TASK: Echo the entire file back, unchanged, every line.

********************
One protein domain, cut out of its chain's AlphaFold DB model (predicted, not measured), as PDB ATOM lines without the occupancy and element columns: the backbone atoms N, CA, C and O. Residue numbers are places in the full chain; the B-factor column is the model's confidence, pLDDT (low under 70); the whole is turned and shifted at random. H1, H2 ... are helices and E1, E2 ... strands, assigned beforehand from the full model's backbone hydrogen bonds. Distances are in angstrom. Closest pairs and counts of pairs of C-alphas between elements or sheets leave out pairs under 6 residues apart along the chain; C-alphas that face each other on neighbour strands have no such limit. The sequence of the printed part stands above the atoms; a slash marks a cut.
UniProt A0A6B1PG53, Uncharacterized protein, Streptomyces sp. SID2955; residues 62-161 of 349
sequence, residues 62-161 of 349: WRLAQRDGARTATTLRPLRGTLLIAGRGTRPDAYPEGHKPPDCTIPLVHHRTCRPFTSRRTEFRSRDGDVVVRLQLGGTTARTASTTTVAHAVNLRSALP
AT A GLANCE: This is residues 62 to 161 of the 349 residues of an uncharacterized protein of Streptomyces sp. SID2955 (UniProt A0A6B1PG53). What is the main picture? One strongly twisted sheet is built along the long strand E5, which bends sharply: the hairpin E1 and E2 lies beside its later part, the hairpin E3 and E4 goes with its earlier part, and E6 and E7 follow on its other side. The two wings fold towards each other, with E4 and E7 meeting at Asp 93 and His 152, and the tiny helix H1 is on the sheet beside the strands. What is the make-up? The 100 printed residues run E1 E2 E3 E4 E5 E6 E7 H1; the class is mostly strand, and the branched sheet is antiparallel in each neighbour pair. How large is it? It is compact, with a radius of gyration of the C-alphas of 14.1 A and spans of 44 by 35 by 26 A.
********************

One protein domain, cut out of its chain's AlphaFold DB model (predicted, not measured), as PDB ATOM lines without the occupancy and element columns: the backbone atoms N, CA, C and O. Residue numbers are places in the full chain; the B-factor column is the model's confidence, pLDDT (low under 70); the whole is turned and shifted at random. H1, H2 ... are helices and E1, E2 ... strands, assigned beforehand from the full model's backbone hydrogen bonds. Distances are in angstrom. Closest pairs and counts of pairs of C-alphas between elements or sheets leave out pairs under 6 residues apart along the chain; C-alphas that face each other on neighbour strands have no such limit. The sequence of the printed part stands above the atoms; a slash marks a cut.
UniProt A0A6B1PG53, Uncharacterized protein, Streptomyces sp. SID2955; residues 62-161 of 349
sequence, residues 62-161 of 349: WRLAQRDGARTATTLRPLRGTLLIAGRGTRPDAYPEGHKPPDCTIPLVHHRTCRPFTSRRTEFRSRDGDVVVRLQLGGTTARTASTTTVAHAVNLRSALP
AT A GLANCE: This is residues 62 to 161 of the 349 residues of an uncharacterized protein of Streptomyces sp. SID2955 (UniProt A0A6B1PG53). What is the main picture? One strongly twisted sheet is built along the long strand E5, which bends sharply: the hairpin E1 and E2 lies beside its later part, the hairpin E3 and E4 goes with its earlier part, and E6 and E7 follow on its other side. The two wings fold towards each other, with E4 and E7 meeting at Asp 93 and His 152, and the tiny helix H1 is on the sheet beside the strands. What is the make-up? The 100 printed residues run E1 E2 E3 E4 E5 E6 E7 H1; the class is mostly strand, and the branched sheet is antiparallel in each neighbour pair. How large is it? It is compact, with a radius of gyration of the C-alphas of 14.1 A and spans of 44 by 35 by 26 A.